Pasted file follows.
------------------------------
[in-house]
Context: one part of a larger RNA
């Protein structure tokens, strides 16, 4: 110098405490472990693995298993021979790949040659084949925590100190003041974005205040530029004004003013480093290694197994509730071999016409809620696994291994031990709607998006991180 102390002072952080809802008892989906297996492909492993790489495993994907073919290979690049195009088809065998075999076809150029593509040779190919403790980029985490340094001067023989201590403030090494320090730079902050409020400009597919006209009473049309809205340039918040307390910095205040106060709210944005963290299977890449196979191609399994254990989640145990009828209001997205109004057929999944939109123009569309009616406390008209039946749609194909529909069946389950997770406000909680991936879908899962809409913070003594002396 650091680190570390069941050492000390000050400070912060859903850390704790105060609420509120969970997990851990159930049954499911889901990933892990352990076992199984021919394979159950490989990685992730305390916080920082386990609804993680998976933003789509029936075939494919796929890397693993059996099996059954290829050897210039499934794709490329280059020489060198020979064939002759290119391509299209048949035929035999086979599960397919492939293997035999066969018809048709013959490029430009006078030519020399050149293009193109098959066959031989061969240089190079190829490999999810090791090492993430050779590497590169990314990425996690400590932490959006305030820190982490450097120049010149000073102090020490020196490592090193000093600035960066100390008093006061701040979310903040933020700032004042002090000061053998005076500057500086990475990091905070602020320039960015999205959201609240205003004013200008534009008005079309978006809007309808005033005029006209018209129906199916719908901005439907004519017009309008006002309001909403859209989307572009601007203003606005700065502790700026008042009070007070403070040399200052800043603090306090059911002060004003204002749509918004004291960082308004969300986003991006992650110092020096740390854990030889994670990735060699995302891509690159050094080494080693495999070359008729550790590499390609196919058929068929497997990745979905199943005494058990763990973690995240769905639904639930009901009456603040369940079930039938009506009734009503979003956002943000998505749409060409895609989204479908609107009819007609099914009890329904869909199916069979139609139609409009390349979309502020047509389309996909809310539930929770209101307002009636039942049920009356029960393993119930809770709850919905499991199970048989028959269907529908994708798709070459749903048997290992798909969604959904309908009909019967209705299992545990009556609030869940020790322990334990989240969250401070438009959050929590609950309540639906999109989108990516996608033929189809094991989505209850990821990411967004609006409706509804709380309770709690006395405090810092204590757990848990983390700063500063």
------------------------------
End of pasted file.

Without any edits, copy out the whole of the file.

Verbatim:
[in-house]
Context: one part of a larger RNA
């Protein structure tokens, strides 16, 4: 110098405490472990693995298993021979790949040659084949925590100190003041974005205040530029004004003013480093290694197994509730071999016409809620696994291994031990709607998006991180 102390002072952080809802008892989906297996492909492993790489495993994907073919290979690049195009088809065998075999076809150029593509040779190919403790980029985490340094001067023989201590403030090494320090730079902050409020400009597919006209009473049309809205340039918040307390910095205040106060709210944005963290299977890449196979191609399994254990989640145990009828209001997205109004057929999944939109123009569309009616406390008209039946749609194909529909069946389950997770406000909680991936879908899962809409913070003594002396 650091680190570390069941050492000390000050400070912060859903850390704790105060609420509120969970997990851990159930049954499911889901990933892990352990076992199984021919394979159950490989990685992730305390916080920082386990609804993680998976933003789509029936075939494919796929890397693993059996099996059954290829050897210039499934794709490329280059020489060198020979064939002759290119391509299209048949035929035999086979599960397919492939293997035999066969018809048709013959490029430009006078030519020399050149293009193109098959066959031989061969240089190079190829490999999810090791090492993430050779590497590169990314990425996690400590932490959006305030820190982490450097120049010149000073102090020490020196490592090193000093600035960066100390008093006061701040979310903040933020700032004042002090000061053998005076500057500086990475990091905070602020320039960015999205959201609240205003004013200008534009008005079309978006809007309808005033005029006209018209129906199916719908901005439907004519017009309008006002309001909403859209989307572009601007203003606005700065502790700026008042009070007070403070040399200052800043603090306090059911002060004003204002749509918004004291960082308004969300986003991006992650110092020096740390854990030889994670990735060699995302891509690159050094080494080693495999070359008729550790590499390609196919058929068929497997990745979905199943005494058990763990973690995240769905639904639930009901009456603040369940079930039938009506009734009503979003956002943000998505749409060409895609989204479908609107009819007609099914009890329904869909199916069979139609139609409009390349979309502020047509389309996909809310539930929770209101307002009636039942049920009356029960393993119930809770709850919905499991199970048989028959269907529908994708798709070459749903048997290992798909969604959904309908009909019967209705299992545990009556609030869940020790322990334990989240969250401070438009959050929590609950309540639906999109989108990516996608033929189809094991989505209850990821990411967004609006409706509804709380309770709690006395405090810092204590757990848990983390700063500063």